Home Buying in San Pedro>Question Details

Terry, Home Buyer in San Pedro, CA

I've found a house, negotiated an acceptable price, now the seller wants to lease back after escrow closes til they find a new home. Now what?

Asked by Terry, San Pedro, CA Sun Jul 8, 2012

Protection for buyer, duration, falling prey to potential eviction process, damage after the fact, insisting on escrow closing after seller moves. Protection for seller so as not to have sale fall though at last minute.

Help the community by answering this question:


Check page #3 Item 5. B. of your purchase agreement. It states property possession at close of escrow. That is a binding contract between you and the seller. If you decide to rent back to the seller. make sure you make them sign a lease agreement.
0 votes Thank Flag Link Sun Dec 16, 2012

Rightfully so, you appear to be reluctant to take on potential risks brought about by a Seller wanting to maintain possession after close of escrow. Allowing a Seller to occupy the property even for one day after the original possession date can create tenancy rights. Therefore, issues and topics common with rental property come into play.

If you still are considering this option, one that I advise my Buyer clients not choose, I would suggest you obtain a crystal clear agreement in writing regarding the following terms before moving forward:

1) The exact term of possession
2) Compensation to cover Buyer’s costs
3) Late charges
4) Responsibility for utilities
5) Buyer’s entry rights
6) Responsibility for maintenance
7) Assignment/subletting
8) Responsibility for insurance
9) Any other special terms deemed necessary.

Make no mistake; not having such an agreement would be unwise. Consider it the cheapest insurance you will ever invest in.

Section two of CAR Form Purchase Agreement Addendum (PAA, Revised 4/11) was created to address the considerations above when Buyer’s possession is delayed due to the need of the Seller to remain in the property past COE.

I would highly recommend you cover section two with your Realtor® to decide whether its use might be appropriate in your situation; however, personally, my answer would also be a respectful "Sorry, we have already planned to move in as soon as escrow closes".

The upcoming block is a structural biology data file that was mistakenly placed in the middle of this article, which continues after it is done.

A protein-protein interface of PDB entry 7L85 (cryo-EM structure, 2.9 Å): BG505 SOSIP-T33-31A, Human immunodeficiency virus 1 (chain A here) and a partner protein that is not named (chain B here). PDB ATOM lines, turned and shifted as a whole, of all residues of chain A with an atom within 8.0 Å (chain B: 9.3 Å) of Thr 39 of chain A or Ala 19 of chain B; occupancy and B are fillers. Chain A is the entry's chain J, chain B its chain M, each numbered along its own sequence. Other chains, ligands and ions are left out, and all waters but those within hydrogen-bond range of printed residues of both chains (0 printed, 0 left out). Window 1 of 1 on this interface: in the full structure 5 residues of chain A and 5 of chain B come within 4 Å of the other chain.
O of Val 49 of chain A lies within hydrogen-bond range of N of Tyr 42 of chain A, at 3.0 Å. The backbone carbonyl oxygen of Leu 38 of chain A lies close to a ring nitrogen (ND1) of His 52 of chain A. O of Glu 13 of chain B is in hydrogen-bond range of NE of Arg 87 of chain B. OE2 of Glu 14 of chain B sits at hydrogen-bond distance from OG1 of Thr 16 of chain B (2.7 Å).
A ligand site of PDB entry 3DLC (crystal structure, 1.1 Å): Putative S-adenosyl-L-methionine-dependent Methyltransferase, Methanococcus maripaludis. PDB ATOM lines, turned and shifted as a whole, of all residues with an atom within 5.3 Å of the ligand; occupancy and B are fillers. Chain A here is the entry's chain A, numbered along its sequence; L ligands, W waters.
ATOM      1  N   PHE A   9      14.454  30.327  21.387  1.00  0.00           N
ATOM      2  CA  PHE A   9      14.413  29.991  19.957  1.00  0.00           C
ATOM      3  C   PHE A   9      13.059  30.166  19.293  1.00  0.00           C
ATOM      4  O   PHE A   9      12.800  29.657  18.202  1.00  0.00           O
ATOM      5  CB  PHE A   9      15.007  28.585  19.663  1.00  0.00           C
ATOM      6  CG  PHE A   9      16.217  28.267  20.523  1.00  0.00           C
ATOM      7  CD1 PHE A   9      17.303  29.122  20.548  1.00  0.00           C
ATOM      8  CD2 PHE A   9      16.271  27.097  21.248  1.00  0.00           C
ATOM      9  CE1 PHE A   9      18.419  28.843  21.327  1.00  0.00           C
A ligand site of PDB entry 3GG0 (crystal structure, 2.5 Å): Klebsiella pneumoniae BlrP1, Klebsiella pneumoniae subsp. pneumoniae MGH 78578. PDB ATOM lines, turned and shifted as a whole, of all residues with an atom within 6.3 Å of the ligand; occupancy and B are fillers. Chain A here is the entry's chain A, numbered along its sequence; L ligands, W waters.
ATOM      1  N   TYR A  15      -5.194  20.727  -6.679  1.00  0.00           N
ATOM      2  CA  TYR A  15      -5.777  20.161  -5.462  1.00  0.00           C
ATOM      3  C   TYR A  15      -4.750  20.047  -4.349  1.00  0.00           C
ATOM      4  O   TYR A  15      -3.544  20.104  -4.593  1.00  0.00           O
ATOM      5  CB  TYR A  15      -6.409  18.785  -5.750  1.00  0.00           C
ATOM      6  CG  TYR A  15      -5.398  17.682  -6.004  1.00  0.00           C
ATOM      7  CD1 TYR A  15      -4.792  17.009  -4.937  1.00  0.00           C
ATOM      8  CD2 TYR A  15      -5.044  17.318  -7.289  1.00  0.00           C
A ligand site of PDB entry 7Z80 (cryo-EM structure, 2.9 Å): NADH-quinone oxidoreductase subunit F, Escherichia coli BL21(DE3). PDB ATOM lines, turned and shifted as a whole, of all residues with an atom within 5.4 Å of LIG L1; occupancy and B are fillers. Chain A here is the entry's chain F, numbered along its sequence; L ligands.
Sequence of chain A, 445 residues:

Also, make sure you take advantage of RPA Para 16 "Final Verification of Condition", which allows you to perform a final walk-thru within 5 days of close of escrow. I would do this closer to the COE date to confirm the Sellers are prepared to move.

0 votes Thank Flag Link Tue Jul 10, 2012
HOLD onto seller proceeds in the escrow account.

Example: If the owners are to receive $100K in net proceeds from the sale, tell them they can rent back with $5,000 still be held in the escrow account until the completely move out in a neat & orderly fashion. If the current escrow account won't hold these funds, you can set up a new escrow acct. with a 3rd party to hold these funds. This way if the now previous owners don't want to move, you say, "well, have fun not getting your $5k back".

Shoot me an email directly if you'd like to talk to me some more. I don't look back on this same Trulia thread for answers posted after mine.

562-430-3053 c
Realtor Since 1996
Main Street Realtors
0 votes Thank Flag Link Mon Jul 9, 2012
“No” is a full sentence, if you are using an FHA mortgage this isn’t allowed.

They want you to assume all of the risk, why would you assume their problem? All owner occupied mortgages specifically address occupancy, if they do not get out in a timely manner you could be in default of the terms of your loan even making payments on time. Good luck,
Jim Simms

NMLS # 6395
Financing Kentucky One Home at a Time
0 votes Thank Flag Link Mon Jul 9, 2012
Your Realtor should be able to help you with this If letting the sellers stay works for you. It concerns me a bit that they haven't found one yet. Post occupancy lease-backs can work well for both parties, but expectations must be clear on both sides. MUST be in writing.
0 votes Thank Flag Link Mon Jul 9, 2012
This is a fine time for the sellers to ask for this concession - if you have a signed and fully executed sales contract - with all contingencies met - you can simply say "no" to their request.

If, however, you are still at a point where they could cancel the deal, then I suggest, if you are willing and able to allow them to remain in the house, you have an attorney write up a specific "use and occupancy" agreement to make sure you're protected.

This will be very much like a lease with all stipulations spelled out in regard to what amount you will be paid, calculated either per diem or weekly as "'rent".......money should be held back from the seller following the closing to cover this rent and even an amount similar to security.....also to be decided is......who is responsible for what in the event something breaks........insurance coverage...and penalites built in if they don't vacate on the agreed upon date.

And.............By alll means, limit the amount of time they have to find a new home. Select a time frame you are comfortable with 30 - 45 days might be a consideration.
0 votes Thank Flag Link Mon Jul 9, 2012
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